This. I would seriously reflect over marrying someone you cannot talk to and you don't have the same mindset when it comes to finances because you're going to continue to have this issue (house, kids, vacation). I honestly, think it's also indicative of someone's maturity (or lack of)...$5k on releasing doves...really??! Reminds me of the show "Rich bride, poor bride)".

Also if you do find a wedding planner who does all that, you'll probably be paying an arm and a leg leaving you in the same quandary.
Deal Fanatic
Feb 7, 2017
9413 posts
6711 upvotes
Eastern Ontario
Mr Bean wrote:
Aug 12th, 2019 3:01 pm
I dont want to get all panicky here. But you're not married yet and you're already looking for someone to talk to your would-be. Honestly, you and her should be the ones doing the talking, setting the budget and the priorities.

On some other forum, we might find a thread from your bride on how to find someone that will talk to the groom about the importance of a wedding and needing to spend some $$.

Bottomline: Just talk to each other.
This

You guys seem to have a lot to talk about in order to end up on the same page

First place to start...
Find out WHY she feels the Wedding in her head, heart, dreams is so important to her
And what aspects of it mean the most

Is it the gathering of friends & family
(Then invite EVERYONE but opt for some other sort of celebration reception than a catered sit down dinner followed by DJ Dancing & Open Bar)

If it’s the fairy tale ...
Fancy white dress, pretty pictures, and yes maybe even doves

Then figure out how to make that look ... but on less money
So... fewer people
Maybe IMMEDIATE Family only

I know some people who wanted “the look”
So they eloped, or had a Destination Wedding
Was fewer people
And combined Wedding & Honeymoon
In the end, the look was achieved
Just that everyone else saw it in photos vs in person

It’s a trade off

But in all honesty ... sounds like you guys need to get real about a talk on finances
How much you make
Hoe much you save
How much debt you have
Your here & now Situation
And where YOU BOTH want to be heading
Long range ... 5, 10, 20+ years from now
And how you all plan to get there
Pay for the COMMON LIFESTYLE you BOTH envision

Money issues, is one of the LARGEST contributors to divorce
The time to get together on this is NOW

Lol Wedding Planning is a TOUGH exercise in Budgeting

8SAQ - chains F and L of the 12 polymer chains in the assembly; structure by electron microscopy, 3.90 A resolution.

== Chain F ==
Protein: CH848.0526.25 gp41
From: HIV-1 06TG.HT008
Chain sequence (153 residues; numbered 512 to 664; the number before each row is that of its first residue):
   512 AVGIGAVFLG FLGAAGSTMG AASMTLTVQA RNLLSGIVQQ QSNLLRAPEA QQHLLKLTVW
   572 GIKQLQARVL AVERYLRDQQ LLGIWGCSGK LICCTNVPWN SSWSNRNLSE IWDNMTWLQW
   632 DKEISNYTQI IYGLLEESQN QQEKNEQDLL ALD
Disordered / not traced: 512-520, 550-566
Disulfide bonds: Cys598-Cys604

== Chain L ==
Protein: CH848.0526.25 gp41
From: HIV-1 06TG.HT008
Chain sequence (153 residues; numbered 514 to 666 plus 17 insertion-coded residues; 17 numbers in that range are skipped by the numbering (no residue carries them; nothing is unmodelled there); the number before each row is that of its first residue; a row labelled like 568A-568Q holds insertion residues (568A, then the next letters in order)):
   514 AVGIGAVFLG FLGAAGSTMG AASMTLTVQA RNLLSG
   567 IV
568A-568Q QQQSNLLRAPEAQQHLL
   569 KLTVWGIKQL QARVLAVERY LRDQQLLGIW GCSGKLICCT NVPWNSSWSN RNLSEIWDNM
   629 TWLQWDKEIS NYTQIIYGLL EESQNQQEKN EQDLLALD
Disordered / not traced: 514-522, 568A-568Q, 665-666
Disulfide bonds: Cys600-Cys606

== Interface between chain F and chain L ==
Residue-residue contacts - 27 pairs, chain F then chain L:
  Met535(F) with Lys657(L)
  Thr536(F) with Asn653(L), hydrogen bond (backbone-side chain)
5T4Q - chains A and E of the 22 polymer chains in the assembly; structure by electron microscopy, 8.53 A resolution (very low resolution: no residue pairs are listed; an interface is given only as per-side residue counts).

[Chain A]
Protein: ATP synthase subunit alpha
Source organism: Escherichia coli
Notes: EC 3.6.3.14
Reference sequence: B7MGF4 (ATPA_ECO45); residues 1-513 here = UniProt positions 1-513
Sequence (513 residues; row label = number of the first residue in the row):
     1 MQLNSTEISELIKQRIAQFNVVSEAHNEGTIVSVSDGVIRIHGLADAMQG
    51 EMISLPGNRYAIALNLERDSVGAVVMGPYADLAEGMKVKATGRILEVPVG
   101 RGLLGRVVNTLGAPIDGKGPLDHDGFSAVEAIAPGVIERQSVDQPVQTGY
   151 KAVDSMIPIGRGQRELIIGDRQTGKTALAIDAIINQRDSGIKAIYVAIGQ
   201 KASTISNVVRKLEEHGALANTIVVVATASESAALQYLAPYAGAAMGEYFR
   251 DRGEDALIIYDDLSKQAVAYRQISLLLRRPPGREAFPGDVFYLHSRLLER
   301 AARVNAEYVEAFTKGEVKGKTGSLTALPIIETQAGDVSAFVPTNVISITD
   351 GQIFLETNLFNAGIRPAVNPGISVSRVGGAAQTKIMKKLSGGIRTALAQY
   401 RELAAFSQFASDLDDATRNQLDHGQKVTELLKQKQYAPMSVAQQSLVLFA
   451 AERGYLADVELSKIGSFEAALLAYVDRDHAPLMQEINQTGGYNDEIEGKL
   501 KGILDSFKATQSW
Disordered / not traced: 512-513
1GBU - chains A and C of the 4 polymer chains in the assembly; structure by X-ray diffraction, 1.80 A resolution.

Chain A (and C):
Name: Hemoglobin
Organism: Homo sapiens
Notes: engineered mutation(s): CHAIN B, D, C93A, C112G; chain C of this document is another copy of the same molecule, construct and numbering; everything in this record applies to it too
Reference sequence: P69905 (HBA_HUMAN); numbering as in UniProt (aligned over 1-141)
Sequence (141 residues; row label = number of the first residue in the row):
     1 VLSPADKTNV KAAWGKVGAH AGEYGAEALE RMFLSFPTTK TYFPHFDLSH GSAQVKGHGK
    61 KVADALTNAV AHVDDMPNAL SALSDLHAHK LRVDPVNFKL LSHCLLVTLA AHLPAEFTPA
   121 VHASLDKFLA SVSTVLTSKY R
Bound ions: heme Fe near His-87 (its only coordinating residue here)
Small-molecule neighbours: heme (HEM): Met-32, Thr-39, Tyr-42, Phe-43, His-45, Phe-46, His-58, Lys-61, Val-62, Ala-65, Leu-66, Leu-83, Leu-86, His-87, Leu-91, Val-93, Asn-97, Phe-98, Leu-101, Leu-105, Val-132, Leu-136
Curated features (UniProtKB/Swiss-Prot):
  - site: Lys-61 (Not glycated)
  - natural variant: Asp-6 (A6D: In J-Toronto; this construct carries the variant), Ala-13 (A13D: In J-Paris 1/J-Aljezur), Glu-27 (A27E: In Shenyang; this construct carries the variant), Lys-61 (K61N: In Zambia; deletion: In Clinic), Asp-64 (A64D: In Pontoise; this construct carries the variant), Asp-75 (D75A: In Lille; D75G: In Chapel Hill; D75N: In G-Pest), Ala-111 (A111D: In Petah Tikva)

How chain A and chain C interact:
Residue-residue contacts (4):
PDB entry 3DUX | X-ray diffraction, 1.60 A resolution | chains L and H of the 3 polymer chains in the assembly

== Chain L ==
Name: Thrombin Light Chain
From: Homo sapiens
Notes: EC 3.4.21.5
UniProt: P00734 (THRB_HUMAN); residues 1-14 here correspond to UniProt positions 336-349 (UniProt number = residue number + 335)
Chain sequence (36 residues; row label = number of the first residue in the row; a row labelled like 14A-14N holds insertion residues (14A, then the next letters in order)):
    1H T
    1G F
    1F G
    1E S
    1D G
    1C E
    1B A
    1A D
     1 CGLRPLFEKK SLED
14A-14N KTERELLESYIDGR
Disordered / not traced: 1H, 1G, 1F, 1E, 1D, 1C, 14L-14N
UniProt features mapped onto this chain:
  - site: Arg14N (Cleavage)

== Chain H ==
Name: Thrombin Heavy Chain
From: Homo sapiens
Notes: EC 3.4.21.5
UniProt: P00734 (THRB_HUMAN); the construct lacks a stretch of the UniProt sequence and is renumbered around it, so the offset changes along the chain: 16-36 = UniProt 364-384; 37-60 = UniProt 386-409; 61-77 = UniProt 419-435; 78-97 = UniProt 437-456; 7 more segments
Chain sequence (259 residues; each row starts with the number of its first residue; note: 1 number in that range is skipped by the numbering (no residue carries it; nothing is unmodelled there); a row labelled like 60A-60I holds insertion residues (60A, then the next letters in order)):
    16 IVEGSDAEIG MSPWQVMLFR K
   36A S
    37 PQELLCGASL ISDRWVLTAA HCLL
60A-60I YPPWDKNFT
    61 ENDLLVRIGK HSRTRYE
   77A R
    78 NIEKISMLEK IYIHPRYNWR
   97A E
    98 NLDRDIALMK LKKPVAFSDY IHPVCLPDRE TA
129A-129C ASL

But it’s a valuable learning experience
The steps you make thru the learning process
Can stand you well down the road
[OP]
Member
Jun 11, 2015
279 posts
228 upvotes
Vancouver, BC
I think we communicate relatively well.

Weddings are a major difference in perspective given I hate them and she seems to love them. I'd much prefer a small intimate gathering of the type people have described here. She seems to feel a lot of social pressure to invite people.

At present, our understanding is that we both want this to be special for her but that saving money for a house is important, so we will try to make the experience as amazing as possible while keeping costs moderate.

My worry is that as the process goes on, she will get caught up in things. A mini 'bridezilla' scenario. E.g. her fiscally irresponsible friends will suggest fiscally irresponsible stuff, she will feel social pressure to invite people she doesn't care about.

I'm going to continue to talk to her, but I want to figure out how to frame things to make it more collaborative. I don't want it to be me vs her + her friends + the wedding planner.

My current plan would be working with her on a guest list and a rough budget, then bringing that to a full service planner to get some options on how to set things up.
Jr. Member
Aug 31, 2014
183 posts
85 upvotes
Toronto, ON
It sounds like she wants to wedding due to social pressure. Like others mentioned before, have you guys have in-depth discussions what the expectations for a house is? Or kids? Or vacations? Coz all of those can easily succumb to social pressures too.
Deal Fanatic
Feb 7, 2017
9413 posts
6711 upvotes
Eastern Ontario
TWELVES wrote:
Aug 12th, 2019 3:55 pm
I think we communicate relatively well.

Weddings are a major difference in perspective given I hate them and she seems to love them. I'd much prefer a small intimate gathering of the type people have described here. She seems to feel a lot of social pressure to invite people.

At present, our understanding is that we both want this to be special for her but that saving money for a house is important, so we will try to make the experience as amazing as possible while keeping costs moderate.

My worry is that as the process goes on, she will get caught up in things. A mini 'bridezilla' scenario. E.g. her fiscally irresponsible friends will suggest fiscally irresponsible stuff, she will feel social pressure to invite people she doesn't care about.